The new office will be starting off slow and take a long time to grow where we are now.
I didn't think it's good for a office in Mauritius to be running off a server in South Africa hosted on DSL lines, and because the new office in Mauritius is only going to be running with 1 of our brands, I can't justify me moving the ENTIRE webserver off site, I'm far from being ready to take that step, we host about 10 different domains with totally different, but integrated sites, they will be using 2.
Our "database" consists of about 8 databases, mostly with 5 - 10 tables each, but the core database has about 50 tables, and the tables range in length between 5 and 20 thoustand records.
Transactions, I don't know how many a day, I would estimate about 1000 writes and about 8000 reads.
It's not busy sites, we don't really use them for branding or marketing, it's functional services, people visit when they want to load and track jobs.
Tx for the advice.
Mostly I'm worried about latency.
Looking for a way to service both servers with a single database without clogging the whole thing with the trouble of our and Mauritius' high latency internet connections.
Most Valuable Expert 2011
Top Expert 2016
Please post the CREATE TABLE statements for all of the tables, along with a diagram showing relationships.

Tell us the number of transactions per day.  A graph of hourly arrival rates would be useful.

Tell us the number of rows in each table.

Tell us about any "slow response" conditions that you might be experiencing.

With that information we may be able to drill down into the issues and help you find answers.
@  StevenHook   , , OK,  thanks for the additional info, I was hoping an Expert with more data server knowledge would get here, but no.   - -
Certainly improved  database queries (indexs and such) would help, but you should have done that already regardless of any data slow-downs or not.
Centralizing your database is the way to go (my opinion), for your expansion, however, to me, it's a bad idea to try and do the data server on your own with just PHP code, I know that the MySQL setups (server settings, MySQL settings) have much in options for having large and fast database operations, but I have not done that setup, so no advice.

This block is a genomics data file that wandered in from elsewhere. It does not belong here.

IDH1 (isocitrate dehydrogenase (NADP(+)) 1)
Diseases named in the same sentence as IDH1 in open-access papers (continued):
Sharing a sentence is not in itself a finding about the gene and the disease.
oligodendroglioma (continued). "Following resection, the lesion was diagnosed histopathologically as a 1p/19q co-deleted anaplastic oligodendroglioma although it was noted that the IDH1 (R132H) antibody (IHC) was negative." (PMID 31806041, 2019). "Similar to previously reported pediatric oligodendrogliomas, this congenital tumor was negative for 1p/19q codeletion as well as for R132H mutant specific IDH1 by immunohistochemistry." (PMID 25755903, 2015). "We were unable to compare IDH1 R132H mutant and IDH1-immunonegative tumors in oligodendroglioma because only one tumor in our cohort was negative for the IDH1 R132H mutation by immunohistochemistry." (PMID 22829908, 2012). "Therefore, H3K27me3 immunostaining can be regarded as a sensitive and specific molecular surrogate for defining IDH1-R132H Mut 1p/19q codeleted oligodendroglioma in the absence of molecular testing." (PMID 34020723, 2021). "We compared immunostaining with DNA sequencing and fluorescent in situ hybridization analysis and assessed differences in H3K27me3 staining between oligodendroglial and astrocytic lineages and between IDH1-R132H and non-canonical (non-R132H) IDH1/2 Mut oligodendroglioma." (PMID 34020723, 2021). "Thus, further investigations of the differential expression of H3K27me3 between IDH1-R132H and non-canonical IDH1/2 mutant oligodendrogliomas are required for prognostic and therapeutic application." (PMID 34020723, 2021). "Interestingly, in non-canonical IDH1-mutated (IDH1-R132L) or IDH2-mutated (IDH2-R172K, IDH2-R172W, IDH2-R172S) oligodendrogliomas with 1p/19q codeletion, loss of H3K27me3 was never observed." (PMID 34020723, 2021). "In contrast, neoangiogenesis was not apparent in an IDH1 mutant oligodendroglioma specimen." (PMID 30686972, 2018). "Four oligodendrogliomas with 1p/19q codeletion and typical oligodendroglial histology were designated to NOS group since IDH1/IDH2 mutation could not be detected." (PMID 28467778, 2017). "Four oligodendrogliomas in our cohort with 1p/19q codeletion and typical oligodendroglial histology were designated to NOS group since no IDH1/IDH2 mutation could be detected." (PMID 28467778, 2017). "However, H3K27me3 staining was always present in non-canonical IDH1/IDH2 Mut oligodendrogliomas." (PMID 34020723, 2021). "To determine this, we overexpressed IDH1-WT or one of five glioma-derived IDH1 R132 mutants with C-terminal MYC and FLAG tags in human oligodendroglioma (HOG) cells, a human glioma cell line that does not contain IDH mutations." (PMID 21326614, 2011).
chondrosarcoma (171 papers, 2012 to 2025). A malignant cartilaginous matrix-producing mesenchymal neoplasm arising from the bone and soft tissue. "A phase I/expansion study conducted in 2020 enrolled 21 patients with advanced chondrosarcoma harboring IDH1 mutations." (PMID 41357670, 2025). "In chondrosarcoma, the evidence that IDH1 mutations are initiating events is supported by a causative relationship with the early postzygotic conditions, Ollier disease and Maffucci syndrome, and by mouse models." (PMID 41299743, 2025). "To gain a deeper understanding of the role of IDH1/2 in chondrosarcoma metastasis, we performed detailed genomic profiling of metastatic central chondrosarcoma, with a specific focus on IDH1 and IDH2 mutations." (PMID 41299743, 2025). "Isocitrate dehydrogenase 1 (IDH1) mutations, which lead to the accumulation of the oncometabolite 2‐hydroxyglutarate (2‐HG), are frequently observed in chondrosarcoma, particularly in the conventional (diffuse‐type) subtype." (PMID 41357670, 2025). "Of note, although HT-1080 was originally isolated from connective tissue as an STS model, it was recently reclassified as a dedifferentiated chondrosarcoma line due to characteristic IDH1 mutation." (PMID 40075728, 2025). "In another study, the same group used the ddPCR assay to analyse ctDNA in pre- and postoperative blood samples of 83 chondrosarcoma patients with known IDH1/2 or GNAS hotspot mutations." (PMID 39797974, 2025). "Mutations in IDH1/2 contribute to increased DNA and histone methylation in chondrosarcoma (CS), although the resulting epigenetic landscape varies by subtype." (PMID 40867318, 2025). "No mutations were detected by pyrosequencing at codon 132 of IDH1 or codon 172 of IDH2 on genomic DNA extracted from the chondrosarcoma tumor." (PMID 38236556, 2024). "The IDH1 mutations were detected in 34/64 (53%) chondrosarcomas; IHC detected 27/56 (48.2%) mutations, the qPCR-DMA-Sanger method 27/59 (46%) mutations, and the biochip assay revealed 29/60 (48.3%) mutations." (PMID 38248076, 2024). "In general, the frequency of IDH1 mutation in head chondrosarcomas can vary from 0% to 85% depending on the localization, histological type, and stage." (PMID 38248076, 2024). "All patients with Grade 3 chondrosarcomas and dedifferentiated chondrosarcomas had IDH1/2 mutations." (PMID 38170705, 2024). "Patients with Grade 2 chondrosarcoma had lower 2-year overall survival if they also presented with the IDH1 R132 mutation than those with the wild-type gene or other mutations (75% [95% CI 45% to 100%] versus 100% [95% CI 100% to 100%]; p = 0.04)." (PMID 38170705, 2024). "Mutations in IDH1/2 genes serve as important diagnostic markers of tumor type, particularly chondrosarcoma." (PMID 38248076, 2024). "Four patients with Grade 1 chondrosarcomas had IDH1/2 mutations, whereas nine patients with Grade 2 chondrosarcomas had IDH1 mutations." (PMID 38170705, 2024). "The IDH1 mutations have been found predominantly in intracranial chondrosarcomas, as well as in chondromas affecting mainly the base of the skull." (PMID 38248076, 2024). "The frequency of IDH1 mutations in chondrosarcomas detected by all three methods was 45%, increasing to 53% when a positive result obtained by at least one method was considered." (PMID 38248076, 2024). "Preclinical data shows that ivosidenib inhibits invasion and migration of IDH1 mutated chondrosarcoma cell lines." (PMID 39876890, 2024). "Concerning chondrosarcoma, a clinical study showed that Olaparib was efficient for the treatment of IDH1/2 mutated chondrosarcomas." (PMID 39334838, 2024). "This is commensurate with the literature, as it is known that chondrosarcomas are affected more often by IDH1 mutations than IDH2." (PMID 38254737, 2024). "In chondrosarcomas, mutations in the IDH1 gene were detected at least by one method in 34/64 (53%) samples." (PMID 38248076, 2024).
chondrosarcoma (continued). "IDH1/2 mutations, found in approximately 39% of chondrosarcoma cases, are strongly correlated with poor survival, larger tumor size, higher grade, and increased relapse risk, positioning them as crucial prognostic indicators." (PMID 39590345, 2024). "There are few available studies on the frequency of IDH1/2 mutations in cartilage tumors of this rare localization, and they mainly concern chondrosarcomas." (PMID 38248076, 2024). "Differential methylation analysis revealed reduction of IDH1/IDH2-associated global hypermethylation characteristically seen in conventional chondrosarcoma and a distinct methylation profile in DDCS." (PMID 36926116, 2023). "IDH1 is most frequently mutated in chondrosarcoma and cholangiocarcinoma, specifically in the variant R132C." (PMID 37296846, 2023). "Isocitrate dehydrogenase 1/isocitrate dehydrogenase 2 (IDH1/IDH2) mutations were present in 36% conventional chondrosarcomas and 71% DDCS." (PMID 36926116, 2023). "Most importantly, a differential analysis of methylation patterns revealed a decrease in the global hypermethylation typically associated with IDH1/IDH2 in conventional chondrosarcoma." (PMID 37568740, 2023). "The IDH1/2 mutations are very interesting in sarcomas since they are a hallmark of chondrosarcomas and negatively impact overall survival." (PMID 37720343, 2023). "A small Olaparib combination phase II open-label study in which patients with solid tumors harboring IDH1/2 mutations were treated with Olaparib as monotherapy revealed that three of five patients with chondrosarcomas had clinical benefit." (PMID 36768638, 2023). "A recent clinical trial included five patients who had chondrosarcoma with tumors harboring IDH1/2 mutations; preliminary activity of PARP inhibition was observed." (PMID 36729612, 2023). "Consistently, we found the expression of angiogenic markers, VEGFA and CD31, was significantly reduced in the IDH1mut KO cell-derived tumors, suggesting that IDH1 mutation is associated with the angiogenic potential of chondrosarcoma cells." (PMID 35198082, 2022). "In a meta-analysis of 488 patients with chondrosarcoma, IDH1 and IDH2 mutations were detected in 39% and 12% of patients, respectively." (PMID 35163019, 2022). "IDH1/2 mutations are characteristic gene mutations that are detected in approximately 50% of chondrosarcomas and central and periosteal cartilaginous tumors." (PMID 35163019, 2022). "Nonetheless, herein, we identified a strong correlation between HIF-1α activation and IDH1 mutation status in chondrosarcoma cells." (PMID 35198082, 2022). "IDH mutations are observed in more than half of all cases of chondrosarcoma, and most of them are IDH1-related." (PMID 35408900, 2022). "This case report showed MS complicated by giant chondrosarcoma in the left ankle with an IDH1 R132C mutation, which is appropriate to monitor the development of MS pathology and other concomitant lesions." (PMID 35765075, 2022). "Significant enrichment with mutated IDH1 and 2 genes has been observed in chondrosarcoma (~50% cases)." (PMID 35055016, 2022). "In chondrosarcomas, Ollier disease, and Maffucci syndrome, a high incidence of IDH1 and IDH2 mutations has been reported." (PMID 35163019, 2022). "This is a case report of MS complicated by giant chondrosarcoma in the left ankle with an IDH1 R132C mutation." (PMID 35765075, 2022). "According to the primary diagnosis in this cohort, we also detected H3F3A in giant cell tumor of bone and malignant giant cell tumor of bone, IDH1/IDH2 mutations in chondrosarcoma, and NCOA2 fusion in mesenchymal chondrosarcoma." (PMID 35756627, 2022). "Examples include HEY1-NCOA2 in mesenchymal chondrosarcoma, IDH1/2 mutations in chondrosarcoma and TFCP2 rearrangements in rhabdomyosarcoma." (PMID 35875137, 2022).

FRom your info about daily volume and data sizes, I feel like you may not need a master-slave setup, it does not strike me as overly large, but there can be BIG differences in data sets and performance depending on the data sizes and query interactions.
If you want (need) to do a partitioned master-slave data server, there are already many, many places and firms that have that type of thing (MySQL settings, Linux-apatche  software), and know how to set it up and use it, , , they are time tested and functional.

There are many web hosts that also offer Data Server hosting, with management of that data-base server operations, you can look at this page for Rackspace
** I do NOT recommend or promote Rackspace, I have heard someone talk of it, but it's just an example, there are many others.

AS I have tried express your problem is not rare, and many have already done this, you may look at these page about master slave MySQL setup -

but these are a simple examples, and I know that there are hundreds other data set factors to make changes in your setup, not covered in those.
You may have better luck at getting advice for this on a MySQL server Forum site, maybe -

sorry I do not know any others.

there are some "Open Source" data cluster setups, all I can remember is "Big5" or something like that. I likely will not post again here.


Thanks for the help